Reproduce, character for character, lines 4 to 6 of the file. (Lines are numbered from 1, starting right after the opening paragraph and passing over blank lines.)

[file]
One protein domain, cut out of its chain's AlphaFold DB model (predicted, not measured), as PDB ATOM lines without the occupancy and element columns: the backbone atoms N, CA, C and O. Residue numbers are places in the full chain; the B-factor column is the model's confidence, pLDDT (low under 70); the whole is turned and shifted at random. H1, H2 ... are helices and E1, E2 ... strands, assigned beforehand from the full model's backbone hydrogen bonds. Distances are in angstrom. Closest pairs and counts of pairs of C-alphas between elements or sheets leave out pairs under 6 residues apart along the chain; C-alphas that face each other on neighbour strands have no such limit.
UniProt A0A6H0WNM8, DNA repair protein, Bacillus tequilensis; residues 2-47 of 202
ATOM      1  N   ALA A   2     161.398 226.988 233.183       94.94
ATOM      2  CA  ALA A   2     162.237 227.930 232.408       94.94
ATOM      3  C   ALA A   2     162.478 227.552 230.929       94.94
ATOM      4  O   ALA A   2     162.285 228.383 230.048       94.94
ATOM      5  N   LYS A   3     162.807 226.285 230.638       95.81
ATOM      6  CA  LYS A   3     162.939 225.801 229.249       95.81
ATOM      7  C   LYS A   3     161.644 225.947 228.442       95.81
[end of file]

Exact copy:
ATOM      3  C   ALA A   2     162.478 227.552 230.929       94.94
ATOM      4  O   ALA A   2     162.285 228.383 230.048       94.94
ATOM      5  N   LYS A   3     162.807 226.285 230.638       95.81